(Reuters) - U.S. health insurer Cigna Corp (CI.N) struck a $52-billion deal to buy pharmacy benefits manager (PBM) Express Scripts Holding Co (ESRX.O) on Thursday, looking for new ways to hold onto their profits as the industry faces greater scrutiny for rising healthcare costs.
The pharmacy benefits business, which tries to negotiate down the price of prescription medicines for large employers, has drawn fire from the Trump administration and Congress, who have questioned whether those discounts are really being passed on to consumers.
Cigna’s deal follows close on the heels of a rival $69-billion merger between CVS Health Corp (CVS.N) and health insurer Aetna Inc (AET.N), announced in December. Together, the transactions would represent a massive consolidation of the market for managing employees’ prescription drug benefits, prompting some experts to question whether they will be approved.
“Employers are growing increasingly frustrated with the cost of prescription drugs and a lack of transparency into the economics of how this works,” said Jim Winkler, senior vice president for health at benefits manager and broker Aon, part of Aon Plc (AON.N).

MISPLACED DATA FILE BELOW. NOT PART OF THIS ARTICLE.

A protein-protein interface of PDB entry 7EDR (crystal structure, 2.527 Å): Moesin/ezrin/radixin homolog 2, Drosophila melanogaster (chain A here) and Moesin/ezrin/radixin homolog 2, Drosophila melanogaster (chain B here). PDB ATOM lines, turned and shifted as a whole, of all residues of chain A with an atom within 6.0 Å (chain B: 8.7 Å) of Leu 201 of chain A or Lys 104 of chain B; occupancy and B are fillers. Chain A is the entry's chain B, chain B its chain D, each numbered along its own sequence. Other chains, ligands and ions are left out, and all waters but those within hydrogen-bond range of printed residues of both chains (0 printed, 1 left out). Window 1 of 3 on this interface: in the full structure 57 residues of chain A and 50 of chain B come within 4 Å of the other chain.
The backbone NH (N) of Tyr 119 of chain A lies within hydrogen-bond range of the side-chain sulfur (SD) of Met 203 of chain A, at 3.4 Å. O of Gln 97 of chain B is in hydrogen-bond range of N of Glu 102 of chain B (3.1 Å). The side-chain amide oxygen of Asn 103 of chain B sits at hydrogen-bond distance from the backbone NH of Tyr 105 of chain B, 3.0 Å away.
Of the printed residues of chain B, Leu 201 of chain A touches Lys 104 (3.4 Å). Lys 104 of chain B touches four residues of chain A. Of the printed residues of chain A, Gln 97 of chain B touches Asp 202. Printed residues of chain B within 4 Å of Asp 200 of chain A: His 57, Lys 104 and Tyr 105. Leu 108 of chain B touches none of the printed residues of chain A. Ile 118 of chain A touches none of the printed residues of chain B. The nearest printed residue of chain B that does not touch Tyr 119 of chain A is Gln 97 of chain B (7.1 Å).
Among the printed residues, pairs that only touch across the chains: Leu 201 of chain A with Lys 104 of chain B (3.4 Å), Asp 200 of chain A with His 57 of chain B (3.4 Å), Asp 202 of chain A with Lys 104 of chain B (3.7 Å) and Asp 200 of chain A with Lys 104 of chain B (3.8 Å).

Cigna and Express Scripts say the combination will lower costs for corporate clients by giving them more coordination between medical care and pharmacy benefits, particularly for pricey specialty drugs.
“Our employer clients will be delighted with that,” Cigna Chief Executive David Cordani said in an interview.
It could help Cigna more closely manage how costly drugs are prescribed and delivered to patients, and fend off potential competition from new players such as Amazon.com.
All told, the companies project $600 million in annual savings.
Express Scripts shares were up 8 percent at $79.29 on Thursday afternoon, but they were trading 12.6 percent below the current value of the bid, suggesting that some investors see difficulties closing the deal.
Cigna shares fell 11.5 percent to $171.86.
DEALS IN TANDEM
PBMs administer prescription drug programs for health insurers, self-insured companies and government agencies, negotiating deals with drug manufacturers, working with pharmacies and processing claims.
The largest U.S. health insurer, UnitedHealth Group (UNH.N), in 2015 expanded its in-house pharmacy benefits business, OptumRx, with the $13-billion purchase of Catamaran. CVS, Express Scripts and UnitedHealth control more than two-thirds of the PBM market, a top U.S. health official said on Wednesday.
Anthem Inc (ANTM.N) in October said it would expand its own pharmacy benefits business, and hired CVS to do so.
Antitrust experts said the Trump administration would need to review how both deals between Cigna and Express and between CVS and Aetna would affect the U.S. market, already the world’s most expensive healthcare system.
“Having two simultaneous deals significantly raises the risk,” said David Balto, an antitrust lawyer with expertise in the health industry. “There’s a significant risk that both deals get